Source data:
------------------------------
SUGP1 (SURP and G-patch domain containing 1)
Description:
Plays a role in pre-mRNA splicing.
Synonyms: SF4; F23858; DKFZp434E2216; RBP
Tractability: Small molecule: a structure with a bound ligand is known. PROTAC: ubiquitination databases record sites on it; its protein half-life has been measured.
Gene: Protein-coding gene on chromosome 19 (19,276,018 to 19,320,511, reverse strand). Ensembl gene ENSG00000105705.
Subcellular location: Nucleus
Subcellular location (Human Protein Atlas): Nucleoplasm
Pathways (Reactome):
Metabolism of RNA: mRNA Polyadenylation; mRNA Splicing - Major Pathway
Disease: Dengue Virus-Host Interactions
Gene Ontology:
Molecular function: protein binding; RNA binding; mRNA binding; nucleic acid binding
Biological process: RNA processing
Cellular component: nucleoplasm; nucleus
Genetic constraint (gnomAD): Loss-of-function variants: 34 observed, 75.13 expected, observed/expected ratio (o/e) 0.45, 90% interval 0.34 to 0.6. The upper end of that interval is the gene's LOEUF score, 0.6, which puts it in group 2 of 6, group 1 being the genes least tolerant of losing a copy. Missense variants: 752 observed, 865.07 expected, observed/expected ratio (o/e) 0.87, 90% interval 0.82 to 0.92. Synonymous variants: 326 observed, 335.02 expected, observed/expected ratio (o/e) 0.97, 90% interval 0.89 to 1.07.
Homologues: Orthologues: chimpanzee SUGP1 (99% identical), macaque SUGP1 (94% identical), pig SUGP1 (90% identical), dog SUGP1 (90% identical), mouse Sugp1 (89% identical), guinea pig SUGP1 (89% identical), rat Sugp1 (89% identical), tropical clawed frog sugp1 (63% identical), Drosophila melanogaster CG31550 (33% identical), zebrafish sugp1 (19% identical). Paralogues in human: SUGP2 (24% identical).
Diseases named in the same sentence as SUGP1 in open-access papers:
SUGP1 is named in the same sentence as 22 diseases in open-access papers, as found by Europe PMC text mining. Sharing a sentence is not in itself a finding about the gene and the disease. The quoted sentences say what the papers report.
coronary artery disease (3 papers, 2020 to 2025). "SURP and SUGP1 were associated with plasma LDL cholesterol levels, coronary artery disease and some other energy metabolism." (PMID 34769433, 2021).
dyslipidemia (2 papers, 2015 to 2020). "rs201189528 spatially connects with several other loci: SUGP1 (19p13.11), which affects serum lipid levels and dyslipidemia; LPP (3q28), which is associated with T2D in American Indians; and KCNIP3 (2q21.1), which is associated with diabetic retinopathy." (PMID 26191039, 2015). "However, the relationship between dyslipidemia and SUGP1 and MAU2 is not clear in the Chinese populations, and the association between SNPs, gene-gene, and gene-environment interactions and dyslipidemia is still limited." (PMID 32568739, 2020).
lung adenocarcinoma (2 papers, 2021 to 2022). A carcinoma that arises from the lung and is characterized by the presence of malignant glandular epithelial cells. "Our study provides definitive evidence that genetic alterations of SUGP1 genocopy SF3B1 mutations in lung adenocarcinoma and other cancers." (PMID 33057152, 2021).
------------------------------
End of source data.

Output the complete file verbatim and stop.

SUGP1 (SURP and G-patch domain containing 1)
Description:
Plays a role in pre-mRNA splicing.
Synonyms: SF4; F23858; DKFZp434E2216; RBP
Tractability: Small molecule: a structure with a bound ligand is known. PROTAC: ubiquitination databases record sites on it; its protein half-life has been measured.
Gene: Protein-coding gene on chromosome 19 (19,276,018 to 19,320,511, reverse strand). Ensembl gene ENSG00000105705.
Subcellular location: Nucleus
Subcellular location (Human Protein Atlas): Nucleoplasm
Pathways (Reactome):
Metabolism of RNA: mRNA Polyadenylation; mRNA Splicing - Major Pathway
Disease: Dengue Virus-Host Interactions
Gene Ontology:
Molecular function: protein binding; RNA binding; mRNA binding; nucleic acid binding
Biological process: RNA processing
Cellular component: nucleoplasm; nucleus
Genetic constraint (gnomAD): Loss-of-function variants: 34 observed, 75.13 expected, observed/expected ratio (o/e) 0.45, 90% interval 0.34 to 0.6. The upper end of that interval is the gene's LOEUF score, 0.6, which puts it in group 2 of 6, group 1 being the genes least tolerant of losing a copy. Missense variants: 752 observed, 865.07 expected, observed/expected ratio (o/e) 0.87, 90% interval 0.82 to 0.92. Synonymous variants: 326 observed, 335.02 expected, observed/expected ratio (o/e) 0.97, 90% interval 0.89 to 1.07.
Homologues: Orthologues: chimpanzee SUGP1 (99% identical), macaque SUGP1 (94% identical), pig SUGP1 (90% identical), dog SUGP1 (90% identical), mouse Sugp1 (89% identical), guinea pig SUGP1 (89% identical), rat Sugp1 (89% identical), tropical clawed frog sugp1 (63% identical), Drosophila melanogaster CG31550 (33% identical), zebrafish sugp1 (19% identical). Paralogues in human: SUGP2 (24% identical).
Diseases named in the same sentence as SUGP1 in open-access papers:
SUGP1 is named in the same sentence as 22 diseases in open-access papers, as found by Europe PMC text mining. Sharing a sentence is not in itself a finding about the gene and the disease. The quoted sentences say what the papers report.
coronary artery disease (3 papers, 2020 to 2025). "SURP and SUGP1 were associated with plasma LDL cholesterol levels, coronary artery disease and some other energy metabolism." (PMID 34769433, 2021).
dyslipidemia (2 papers, 2015 to 2020). "rs201189528 spatially connects with several other loci: SUGP1 (19p13.11), which affects serum lipid levels and dyslipidemia; LPP (3q28), which is associated with T2D in American Indians; and KCNIP3 (2q21.1), which is associated with diabetic retinopathy." (PMID 26191039, 2015). "However, the relationship between dyslipidemia and SUGP1 and MAU2 is not clear in the Chinese populations, and the association between SNPs, gene-gene, and gene-environment interactions and dyslipidemia is still limited." (PMID 32568739, 2020).
lung adenocarcinoma (2 papers, 2021 to 2022). A carcinoma that arises from the lung and is characterized by the presence of malignant glandular epithelial cells. "Our study provides definitive evidence that genetic alterations of SUGP1 genocopy SF3B1 mutations in lung adenocarcinoma and other cancers." (PMID 33057152, 2021).